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Author Isaacs, Julia B.
Source CiteSeerX
Content type Text
File Format PDF
Subject Domain (in DDC) Computer science, information & general works ♦ Data processing & computer science
Subject Keyword Public Spending ♦ Life-cycle Perspective ♦ Retirement Benefit ♦ Parent Generation ♦ Old Age ♦ Working-age Adulthood ♦ Life-cycle Framework View Human Development ♦ Retirement Relative ♦ Social Compact ♦ Childhood Generation ♦ Current System ♦ Heavy Tax Burden ♦ Basic Stage ♦ Projected Growth ♦ Labor Income ♦ Retirement Benefit System ♦ Private Support ♦ Public Expenditure ♦ Dependent Group ♦ Age Group ♦ Today Child ♦ Elderly Benefit ♦ Working-age Adult ♦ Full Life Span ♦ High Spending ♦ Future Payment ♦ Adult Generation Invests ♦ Birth Cohort
Abstract The life-cycle framework views human development as consisting of three basic stages: childhood, working-age adulthood, and old age. Children and the elderly – the two dependent groups who are unable to live off their own labor income – must be supported by some combination of public and private supports. One can imagine a social compact under which each adult generation invests in the education of the childhood generation in return for future payment of retirement benefits to the parent generation. Under such a compact, high spending on retirement relative to education is not unfair because all individuals receive both children’s and elderly benefits over a full life span – and pay out taxes during the intervening working years to support the education and retirement of the preceding and succeeding generations. However, our current system of public expenditures is inequitable across generations, defined as birth cohorts rather than age groups: the vast and growing size of health and retirement benefits will require today’s children to bear a heavy tax burden when they grow up to be working-age adults. For our children’s sake, we should curtail the projected growth in spending on the elderly and also pay our share of taxes to maintain the vitality of our health and retirement benefit systems.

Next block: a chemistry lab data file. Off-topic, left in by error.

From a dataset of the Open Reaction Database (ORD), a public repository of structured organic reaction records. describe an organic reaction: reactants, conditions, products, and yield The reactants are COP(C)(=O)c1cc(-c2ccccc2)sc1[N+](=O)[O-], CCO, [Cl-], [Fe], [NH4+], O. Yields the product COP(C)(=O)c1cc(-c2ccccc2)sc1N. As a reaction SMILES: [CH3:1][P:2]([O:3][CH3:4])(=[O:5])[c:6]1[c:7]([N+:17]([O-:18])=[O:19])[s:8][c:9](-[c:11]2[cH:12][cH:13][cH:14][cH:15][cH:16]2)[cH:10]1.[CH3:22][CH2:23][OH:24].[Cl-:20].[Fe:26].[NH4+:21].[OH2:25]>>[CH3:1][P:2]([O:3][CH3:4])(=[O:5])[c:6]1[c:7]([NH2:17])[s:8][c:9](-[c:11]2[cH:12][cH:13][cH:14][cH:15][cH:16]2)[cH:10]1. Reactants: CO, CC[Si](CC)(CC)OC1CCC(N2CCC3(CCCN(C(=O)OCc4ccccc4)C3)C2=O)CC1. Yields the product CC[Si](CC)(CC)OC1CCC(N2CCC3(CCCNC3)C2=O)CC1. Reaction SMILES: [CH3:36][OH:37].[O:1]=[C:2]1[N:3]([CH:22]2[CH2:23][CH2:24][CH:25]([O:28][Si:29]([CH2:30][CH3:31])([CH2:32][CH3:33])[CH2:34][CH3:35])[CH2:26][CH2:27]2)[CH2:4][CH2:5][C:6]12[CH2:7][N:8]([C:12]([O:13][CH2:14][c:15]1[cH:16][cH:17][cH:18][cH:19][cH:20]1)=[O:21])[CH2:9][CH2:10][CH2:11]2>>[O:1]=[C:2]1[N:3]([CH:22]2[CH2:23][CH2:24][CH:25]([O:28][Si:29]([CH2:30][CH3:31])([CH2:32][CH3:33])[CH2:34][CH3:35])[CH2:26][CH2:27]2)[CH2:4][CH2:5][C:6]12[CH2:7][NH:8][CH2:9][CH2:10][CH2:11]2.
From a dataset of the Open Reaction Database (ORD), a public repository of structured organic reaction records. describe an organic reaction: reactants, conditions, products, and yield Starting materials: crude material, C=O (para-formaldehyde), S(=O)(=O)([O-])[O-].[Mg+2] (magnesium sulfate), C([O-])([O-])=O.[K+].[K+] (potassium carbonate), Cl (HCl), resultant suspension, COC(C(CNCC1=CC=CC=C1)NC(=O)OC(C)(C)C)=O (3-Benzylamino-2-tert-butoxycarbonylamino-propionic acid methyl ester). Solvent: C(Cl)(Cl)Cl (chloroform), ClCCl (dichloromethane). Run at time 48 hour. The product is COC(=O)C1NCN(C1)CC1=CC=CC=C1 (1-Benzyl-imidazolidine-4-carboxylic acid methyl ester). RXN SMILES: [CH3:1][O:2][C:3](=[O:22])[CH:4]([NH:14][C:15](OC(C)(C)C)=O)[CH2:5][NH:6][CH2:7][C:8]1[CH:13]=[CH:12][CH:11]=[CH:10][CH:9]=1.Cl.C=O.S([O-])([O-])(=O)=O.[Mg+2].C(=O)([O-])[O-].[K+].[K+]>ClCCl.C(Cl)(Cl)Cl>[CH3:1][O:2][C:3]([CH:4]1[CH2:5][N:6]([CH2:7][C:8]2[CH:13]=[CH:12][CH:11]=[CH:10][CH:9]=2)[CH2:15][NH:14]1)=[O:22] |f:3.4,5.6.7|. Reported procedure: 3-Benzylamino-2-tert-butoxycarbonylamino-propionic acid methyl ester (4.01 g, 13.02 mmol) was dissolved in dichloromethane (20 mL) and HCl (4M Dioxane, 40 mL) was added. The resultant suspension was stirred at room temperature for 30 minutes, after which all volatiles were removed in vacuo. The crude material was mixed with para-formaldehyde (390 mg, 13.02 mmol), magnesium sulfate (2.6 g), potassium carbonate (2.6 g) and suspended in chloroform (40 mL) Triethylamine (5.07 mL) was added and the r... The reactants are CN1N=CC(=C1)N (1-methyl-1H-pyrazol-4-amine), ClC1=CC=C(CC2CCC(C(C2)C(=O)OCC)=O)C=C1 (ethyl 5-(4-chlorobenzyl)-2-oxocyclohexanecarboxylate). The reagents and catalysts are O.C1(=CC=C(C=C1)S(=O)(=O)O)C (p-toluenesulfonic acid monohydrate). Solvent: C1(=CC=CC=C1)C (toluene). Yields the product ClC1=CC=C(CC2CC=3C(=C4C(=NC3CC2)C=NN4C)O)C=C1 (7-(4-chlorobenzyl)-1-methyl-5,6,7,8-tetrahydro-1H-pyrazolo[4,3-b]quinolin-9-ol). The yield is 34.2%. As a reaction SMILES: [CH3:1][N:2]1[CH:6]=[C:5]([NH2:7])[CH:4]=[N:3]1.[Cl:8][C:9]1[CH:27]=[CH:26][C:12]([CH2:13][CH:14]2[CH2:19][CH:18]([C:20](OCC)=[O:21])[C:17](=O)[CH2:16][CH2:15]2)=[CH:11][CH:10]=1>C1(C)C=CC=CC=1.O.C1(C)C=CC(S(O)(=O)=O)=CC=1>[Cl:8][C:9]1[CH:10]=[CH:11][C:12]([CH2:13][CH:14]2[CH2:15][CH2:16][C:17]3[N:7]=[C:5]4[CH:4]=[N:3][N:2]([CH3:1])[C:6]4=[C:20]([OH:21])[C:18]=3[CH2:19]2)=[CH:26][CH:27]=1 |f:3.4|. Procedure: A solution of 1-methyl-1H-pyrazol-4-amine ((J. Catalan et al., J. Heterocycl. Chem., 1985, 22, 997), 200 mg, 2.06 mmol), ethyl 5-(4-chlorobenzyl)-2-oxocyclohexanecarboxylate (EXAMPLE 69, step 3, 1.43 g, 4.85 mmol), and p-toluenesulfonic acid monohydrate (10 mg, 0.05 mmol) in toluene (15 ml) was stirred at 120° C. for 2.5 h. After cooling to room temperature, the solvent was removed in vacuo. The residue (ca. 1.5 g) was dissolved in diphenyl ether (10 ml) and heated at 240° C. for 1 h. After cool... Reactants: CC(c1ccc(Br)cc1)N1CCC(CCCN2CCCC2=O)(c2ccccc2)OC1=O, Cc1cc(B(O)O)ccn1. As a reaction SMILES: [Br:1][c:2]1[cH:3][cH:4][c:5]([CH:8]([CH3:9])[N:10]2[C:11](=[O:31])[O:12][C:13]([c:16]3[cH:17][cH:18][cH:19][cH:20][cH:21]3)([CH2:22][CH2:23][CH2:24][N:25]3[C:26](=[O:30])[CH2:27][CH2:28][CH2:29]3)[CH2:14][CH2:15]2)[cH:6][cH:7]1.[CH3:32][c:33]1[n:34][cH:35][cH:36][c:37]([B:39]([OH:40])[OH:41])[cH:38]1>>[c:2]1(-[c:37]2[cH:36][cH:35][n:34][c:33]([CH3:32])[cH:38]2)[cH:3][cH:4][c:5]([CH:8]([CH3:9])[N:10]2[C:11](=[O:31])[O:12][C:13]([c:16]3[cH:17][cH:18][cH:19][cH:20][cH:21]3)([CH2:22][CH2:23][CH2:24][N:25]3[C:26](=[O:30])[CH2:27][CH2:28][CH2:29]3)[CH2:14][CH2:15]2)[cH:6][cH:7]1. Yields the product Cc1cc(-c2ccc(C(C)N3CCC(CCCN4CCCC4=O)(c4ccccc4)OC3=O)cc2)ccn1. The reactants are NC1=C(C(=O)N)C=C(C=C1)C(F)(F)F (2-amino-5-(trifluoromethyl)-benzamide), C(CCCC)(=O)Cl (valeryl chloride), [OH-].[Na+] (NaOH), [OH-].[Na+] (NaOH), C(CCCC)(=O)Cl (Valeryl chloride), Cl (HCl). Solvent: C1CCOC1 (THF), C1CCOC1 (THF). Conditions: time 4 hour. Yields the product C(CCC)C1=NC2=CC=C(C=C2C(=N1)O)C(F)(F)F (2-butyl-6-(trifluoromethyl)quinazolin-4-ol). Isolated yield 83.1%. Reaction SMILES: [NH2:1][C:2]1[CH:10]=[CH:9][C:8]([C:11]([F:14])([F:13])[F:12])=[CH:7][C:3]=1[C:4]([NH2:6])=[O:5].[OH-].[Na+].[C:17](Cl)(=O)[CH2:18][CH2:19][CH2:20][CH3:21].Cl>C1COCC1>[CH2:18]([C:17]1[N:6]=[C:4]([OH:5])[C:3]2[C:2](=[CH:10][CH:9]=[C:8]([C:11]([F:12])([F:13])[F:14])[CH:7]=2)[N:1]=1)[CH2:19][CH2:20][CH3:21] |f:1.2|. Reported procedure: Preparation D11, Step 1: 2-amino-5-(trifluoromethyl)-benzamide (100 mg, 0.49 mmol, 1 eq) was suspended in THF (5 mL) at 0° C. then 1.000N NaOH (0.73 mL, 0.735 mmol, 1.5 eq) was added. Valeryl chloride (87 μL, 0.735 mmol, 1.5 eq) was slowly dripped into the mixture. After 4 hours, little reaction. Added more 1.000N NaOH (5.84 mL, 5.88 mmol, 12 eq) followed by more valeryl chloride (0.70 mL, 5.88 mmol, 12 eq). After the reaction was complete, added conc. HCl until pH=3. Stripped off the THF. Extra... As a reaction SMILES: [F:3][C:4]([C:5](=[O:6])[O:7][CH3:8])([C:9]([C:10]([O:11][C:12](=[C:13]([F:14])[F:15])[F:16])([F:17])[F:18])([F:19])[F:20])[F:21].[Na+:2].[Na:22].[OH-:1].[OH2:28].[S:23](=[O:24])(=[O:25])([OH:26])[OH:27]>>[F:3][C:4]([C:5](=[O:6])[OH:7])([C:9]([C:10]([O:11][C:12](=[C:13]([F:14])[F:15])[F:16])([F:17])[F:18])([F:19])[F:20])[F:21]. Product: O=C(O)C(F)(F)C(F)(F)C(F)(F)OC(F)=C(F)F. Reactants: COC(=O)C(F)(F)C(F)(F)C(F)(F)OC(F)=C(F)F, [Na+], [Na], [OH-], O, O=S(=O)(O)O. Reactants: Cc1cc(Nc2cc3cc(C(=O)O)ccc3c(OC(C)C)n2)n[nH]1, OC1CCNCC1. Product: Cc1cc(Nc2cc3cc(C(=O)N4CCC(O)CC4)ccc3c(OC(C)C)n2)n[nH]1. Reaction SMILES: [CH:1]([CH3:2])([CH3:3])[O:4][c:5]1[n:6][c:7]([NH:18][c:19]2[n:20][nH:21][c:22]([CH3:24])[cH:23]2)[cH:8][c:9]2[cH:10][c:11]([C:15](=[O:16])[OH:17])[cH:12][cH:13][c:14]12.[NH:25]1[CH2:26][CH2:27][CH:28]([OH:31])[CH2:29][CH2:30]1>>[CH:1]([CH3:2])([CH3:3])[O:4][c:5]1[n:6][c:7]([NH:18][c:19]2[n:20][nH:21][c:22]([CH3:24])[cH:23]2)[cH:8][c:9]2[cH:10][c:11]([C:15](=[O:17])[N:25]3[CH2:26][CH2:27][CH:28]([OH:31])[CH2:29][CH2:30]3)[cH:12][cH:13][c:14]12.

Educational Role Student ♦ Teacher
Age Range above 22 year
Educational Use Research
Education Level UG and PG ♦ Career/Technical Study